15th of January 2017 was not an ordinary day in the city of Sulaymania, Iraqi Kurdistan. This day was special because an extraordinary work of art was installed on a public wall. The work of art, installed on the main wall in Reaya hill, created by renowned Kurdish artist Dr Osman Ahmed, thematised both the complexity and the tragedy of the Kurdish genocide. The piece of art consisted of various metals depicting different figures of men, women, children and a dog. According to Dr Osman Ahmed, the work of art is a permanent reminder of the former Ba’athist regime’s genocidal crimes against Kurdish people.
In a symbolic move, and as an act of deliverance, Dr Osman Ahmed strikingly emboldens his memories formally through the medium of his art: the burning of Kurdish villages, exodus and mass-graves carried out under the fascist regime. Thus, Dr Osman Ahmed is not only an artist, but he is also a witness to the tragedy of genocide which has haunted him to such a degree it played a substantial role during his time as an academic in the UK, and continues to play a substantial role in his art. The sketches he worked on is a symbol of various crucibles, tragedy, fear and anger – all of which he went through during his youth when Iraq was under a dictatorship. A memorial for the genocide, his art not only crystallises the uncertainty and fear at the time, it also draws attention to the mass death from the genocide and the fact that countless numbers of people were forced to abandon their homes in the most grievous of circumstances.
As previously mentioned, different figures are shaped in Dr Osman Ahmed’s work; for example, carved figures of pregnant woman, old men, children, and a dog. These figures are depicted in order to show the extent to which the tragedy of the genocide affected every aspect of human life (even animals). Thus, for Dr Osman Ahmed, it is also important to also include the tragedies suffered by domestic animals. For him, a dog, for example, lives alongside humans, shares land and food with humans, and is typically housed with humans. The inclusion of the dog within the procession of humans in his artwork, all of whom are being hauled towards their fate, is owing to the fact that when humans are driven out of their homes, due to various reasons, animals such as dogs become homeless (and worse), and their lives are thus affected in unprecedented ways.
From his own experience and the sufferings of his relatives, friends and the suffering of the nation as a whole, Dr Osman Ahmed documents a harrowing, emotive and deeply personal story. Osman has made it his mission to dedicate his energy, research and studies to the tragedies that occurred during the genocide in order for it to be retold in the medium of art, a medium that is unique and distinct from others.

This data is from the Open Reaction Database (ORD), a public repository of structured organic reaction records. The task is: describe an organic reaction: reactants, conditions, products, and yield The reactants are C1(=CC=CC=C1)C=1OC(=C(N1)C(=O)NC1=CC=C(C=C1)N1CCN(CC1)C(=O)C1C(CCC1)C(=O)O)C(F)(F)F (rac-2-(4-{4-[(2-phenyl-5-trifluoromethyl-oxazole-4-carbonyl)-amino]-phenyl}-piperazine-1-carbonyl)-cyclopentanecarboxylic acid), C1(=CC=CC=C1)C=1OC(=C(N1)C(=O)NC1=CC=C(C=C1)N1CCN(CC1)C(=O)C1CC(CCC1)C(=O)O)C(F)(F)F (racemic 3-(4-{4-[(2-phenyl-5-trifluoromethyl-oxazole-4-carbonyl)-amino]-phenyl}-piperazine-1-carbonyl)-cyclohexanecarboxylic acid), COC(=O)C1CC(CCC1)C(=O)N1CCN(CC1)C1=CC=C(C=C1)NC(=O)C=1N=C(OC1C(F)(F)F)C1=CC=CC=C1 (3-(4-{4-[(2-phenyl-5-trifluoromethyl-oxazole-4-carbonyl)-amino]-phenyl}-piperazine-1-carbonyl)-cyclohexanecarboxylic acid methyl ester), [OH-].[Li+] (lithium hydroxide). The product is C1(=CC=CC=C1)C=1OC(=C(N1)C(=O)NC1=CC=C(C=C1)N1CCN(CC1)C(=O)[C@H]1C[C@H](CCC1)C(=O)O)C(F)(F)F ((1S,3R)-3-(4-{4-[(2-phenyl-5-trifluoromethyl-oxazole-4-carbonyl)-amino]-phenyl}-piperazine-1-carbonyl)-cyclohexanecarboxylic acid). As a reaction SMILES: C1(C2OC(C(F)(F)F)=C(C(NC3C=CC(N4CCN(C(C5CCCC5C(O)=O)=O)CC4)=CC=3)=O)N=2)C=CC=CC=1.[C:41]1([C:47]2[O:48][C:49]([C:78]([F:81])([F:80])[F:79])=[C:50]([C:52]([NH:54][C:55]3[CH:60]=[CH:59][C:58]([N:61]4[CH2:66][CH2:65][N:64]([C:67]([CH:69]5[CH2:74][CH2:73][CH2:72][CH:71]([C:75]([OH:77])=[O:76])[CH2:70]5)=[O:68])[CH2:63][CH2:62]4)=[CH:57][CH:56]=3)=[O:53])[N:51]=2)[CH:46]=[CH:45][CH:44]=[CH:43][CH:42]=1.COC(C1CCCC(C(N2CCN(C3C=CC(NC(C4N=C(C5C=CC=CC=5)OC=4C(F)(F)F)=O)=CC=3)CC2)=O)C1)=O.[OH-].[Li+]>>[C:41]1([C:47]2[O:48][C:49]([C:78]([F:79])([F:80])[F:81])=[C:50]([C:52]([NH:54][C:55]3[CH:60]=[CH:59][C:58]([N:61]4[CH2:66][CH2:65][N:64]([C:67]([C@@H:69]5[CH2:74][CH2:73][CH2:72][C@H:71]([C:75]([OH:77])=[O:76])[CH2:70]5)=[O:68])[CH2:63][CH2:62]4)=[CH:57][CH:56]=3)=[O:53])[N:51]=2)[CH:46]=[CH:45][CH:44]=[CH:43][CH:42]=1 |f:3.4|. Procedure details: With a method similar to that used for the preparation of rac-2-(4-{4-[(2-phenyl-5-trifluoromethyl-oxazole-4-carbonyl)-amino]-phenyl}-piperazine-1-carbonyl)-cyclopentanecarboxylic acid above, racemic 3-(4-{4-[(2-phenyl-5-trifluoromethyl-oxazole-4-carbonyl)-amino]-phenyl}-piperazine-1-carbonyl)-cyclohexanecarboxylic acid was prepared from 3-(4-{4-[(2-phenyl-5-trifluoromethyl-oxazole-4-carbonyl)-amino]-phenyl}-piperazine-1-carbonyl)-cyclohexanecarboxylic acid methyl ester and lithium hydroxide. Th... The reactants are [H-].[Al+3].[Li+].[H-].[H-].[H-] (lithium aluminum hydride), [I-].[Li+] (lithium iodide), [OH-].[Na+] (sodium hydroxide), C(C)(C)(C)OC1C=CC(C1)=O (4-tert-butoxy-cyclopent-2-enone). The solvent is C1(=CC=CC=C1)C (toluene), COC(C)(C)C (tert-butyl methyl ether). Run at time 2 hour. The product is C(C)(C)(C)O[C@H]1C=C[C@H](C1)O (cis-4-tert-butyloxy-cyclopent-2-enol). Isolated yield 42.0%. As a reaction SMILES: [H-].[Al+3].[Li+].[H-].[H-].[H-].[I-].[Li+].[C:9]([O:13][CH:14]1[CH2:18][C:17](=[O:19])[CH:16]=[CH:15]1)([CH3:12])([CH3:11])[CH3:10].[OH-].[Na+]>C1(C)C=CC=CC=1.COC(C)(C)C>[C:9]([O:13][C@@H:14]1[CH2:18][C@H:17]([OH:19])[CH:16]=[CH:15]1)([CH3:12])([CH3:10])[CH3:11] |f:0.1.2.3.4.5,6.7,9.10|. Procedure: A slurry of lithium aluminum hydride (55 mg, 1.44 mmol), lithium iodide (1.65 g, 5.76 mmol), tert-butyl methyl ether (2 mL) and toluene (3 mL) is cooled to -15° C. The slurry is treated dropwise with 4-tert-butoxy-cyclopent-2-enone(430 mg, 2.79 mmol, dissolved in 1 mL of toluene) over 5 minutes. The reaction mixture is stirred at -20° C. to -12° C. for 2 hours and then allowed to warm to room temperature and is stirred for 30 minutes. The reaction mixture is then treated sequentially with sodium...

Osman Ahmed was born in 1962, and his inspiration comes from his own Kurdish society. As a nation, Kurdistan is one whose history is full of horrors of mass execution and discrimination by dictators, one after the other, Raised in the neighbourhood of Chwar Bakh in Slemani. Dr Osman Ahmed refused to participate in the war between Iraq and Iran in the early eighties, which resulted in him fleeing into the mountains of Kurdistan, where he later joined the Kurdish Peshmerga forces.
Ahmed is a prominent Kurdish-British artist, a researcher at the Kurdology Centre for Kurdish Studies, University of Sulaimani, Kurdistan Region. Ahmed graduated from the Institute of Art in Sulaimani-Iraq in 1985, earned his MA in Drawing from Camberwell School of Arts in London in 2007.
While completing his MA, Osman Ahmed’s work was showcased at the Tate museum in London in William Turners room. Ahmed was fascinated by Turners drawing of (Mountains near Dunkled c.1801). This particular work by turner reminded Ahmed of his homeland and the mountains of Kurdistan when he was a Peshmerga. Osman Ahmed later obtained his PhD from London University of Arts in 2013 with an extraordinary PhD project documenting the Kurdish Genocide (Anfal-Genocide of 1988 through Drawing). In a string of dark sketches for his PhD degree, Dr Osman Ahmed interviewed victims and survivors of the Genocide – transforming their sufferings and losses under Ba’athi regimes into sketches.
His thesis investigated not only the crimes committed against Kurdish people, but it also investigated the responses to such crimes against humanity. This investigation were done by analysing 355 detailed drawings, testimonies and memories of 15 Anfal survivors, as well as drawing upon the collective Kurdish memory of the genocide more broadly.
Dr Osman Ahmed has participated in many events – on both local and international levels. He has given lectures and was a guest speaker on many panels, conferences and seminars on issues around genocide. He has also exhibited his artworks on the al-Anfal in the past years across the Middle East and Europe, including a three month exhibition of his artwork entitled the Displaced, in summer 2008, at the London Imperial War Museum.
Links to some Osman Ahmed’s exhibitions
2006 Drawing from a Turner Project organized by Professor Stephen Farthing: